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News & Events: Client Advisories

FTC Issues Final Rule Banning Non-Competes


On April 23, 2024, the Federal Trade Commission (FTC) voted 3-2 to adopt a broad final rule banning the use of non-compete agreements nationwide. This controversial ban comes approximately one year and six months after the FTC issued its first proposed rule  and request for public comment, which resulted in the FTC receiving over 26,000 comments.  The final rule is scheduled to go into effect 120 days after it is published in the Federal Register, although the effective date may be delayed or enjoined by litigation challenging the final rule.

Key Takeaways

  • The final rule broadly applies to “workers,” which the FTC defines as “a natural person who works or who previously worked, whether paid or unpaid, without regard to the worker’s title or the worker’s status under any other State or Federal laws, including, but not limited to, whether the worker is an employee, independent contractor, extern, intern, volunteer, apprentice, or a sole proprietor who provides a service to a person.” In other words, as written, the final rule is meant to broadly invalidate not only the non-competes entered into after its effective date but also those entered into prior to its effective date (subject to a couple of exemptions noted below).
  • The final rule defines a “non-compete clause” as “a term or condition of employment that prohibits a worker from, penalizes a worker for, or functions to prevent a worker from (1) seeking or accepting work in the United States with a different person where such work would begin after the conclusion of the employment that includes the term or condition; or (2) operating a business in the United States after the conclusion of the employment that includes the term or condition.” Although the FTC declined to create a categorical prohibition on non-disclosure, non-solicitation, and similar restrictive covenants, it explained that certain language within the rule is meant to cover any term or condition of employment that would have the same functional effect as prohibiting or penalizing a worker from seeking or accepting other work or starting a business after their employment ends.
  • Notably, the final rule provides that existing non-competes with “senior executives” are exempted from being invalidated and can remain in force, but only until these agreements expire. The term “senior executive” refers to workers earning more than $151,164 annually who are in a “policy-making position,” such as a president, chief executive officer or equivalent, or any other person with the authority to make policy decisions controlling “significant aspects of a business entity or common enterprise.”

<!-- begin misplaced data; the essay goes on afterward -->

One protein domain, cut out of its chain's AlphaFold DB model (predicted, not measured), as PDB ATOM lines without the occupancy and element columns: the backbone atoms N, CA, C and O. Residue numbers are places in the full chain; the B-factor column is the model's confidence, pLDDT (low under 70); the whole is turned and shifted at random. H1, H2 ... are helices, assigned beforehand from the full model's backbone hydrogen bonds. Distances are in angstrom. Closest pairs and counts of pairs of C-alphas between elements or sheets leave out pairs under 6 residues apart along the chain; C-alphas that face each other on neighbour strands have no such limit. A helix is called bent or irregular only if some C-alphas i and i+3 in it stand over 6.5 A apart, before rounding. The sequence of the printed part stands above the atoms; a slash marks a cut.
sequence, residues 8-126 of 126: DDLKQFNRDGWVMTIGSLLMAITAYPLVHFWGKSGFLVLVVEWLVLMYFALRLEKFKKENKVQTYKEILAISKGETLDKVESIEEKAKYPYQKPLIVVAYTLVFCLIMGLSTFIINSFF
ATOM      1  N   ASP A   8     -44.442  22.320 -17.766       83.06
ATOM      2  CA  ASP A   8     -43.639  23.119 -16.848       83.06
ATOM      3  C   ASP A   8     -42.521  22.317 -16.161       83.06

• The final rule’s general prohibition on non-competes also creates an exemption for non-competes entered into pursuant to the bona fide sale of a business. 
  • The final rule  mandates that employers send a notice by the effective date to each worker with an existing non-compete clause voided by the rule, explaining that the “worker’s non-compete will not be, and cannot legally be, enforced against the worker.” This notice must be individualized for each worker with a non-compete agreement, specify their name, and be delivered to the individual by hand, mail, email, or even text message.
  • The FTC’s final rule supersedes any state laws permitting enforcement of non-compete agreements. It does not, however, limit states from imposing restrictions with respect to non-compete clauses if the state law does not conflict with the final rule and imposes greater protections than those provided by the final rule.

Considerations and Next Steps for Employers

The FTC’s vote to adopt the final rule has no immediate impact, as it is presently set to become effective 120 days after its publication in the Federal Register. Further, employment law practitioners anticipate significant delays in implementation of the final rule given industry groups have announced an intent to challenge the validity of the rule in court. In fact, the U.S. Chamber of Commerce has already filed suit against the FTC in the United States District Court for the Eastern District of Texas. Given this pending litigation (and more expected) challenging the final rule, we believe that the effective date may be delayed or enjoined, with the final rule potentially not even taking effect.

In the interim, employers should consider reviewing their existing non-compete agreements with workers and prepare to provide the above-described notice if/when it becomes necessary to do so.   

If you have any questions about the contents of this publication or the potential ramifications of the new rule on non-competes utilized by your company, please contact Naureen Amjad, Kevin Borozan or any other member of Masuda Funai’s Employment, Labor and Benefits Group.

©2024 Masuda, Funai, Eifert & Mitchell, Ltd. All rights reserved. This publication should not be construed as legal advice or legal opinion on any specific facts or circumstances. The contents are intended solely for informational purposes and you should not act or rely upon information contained herein without consulting a lawyer for advice. This publication may constitute Advertising Material.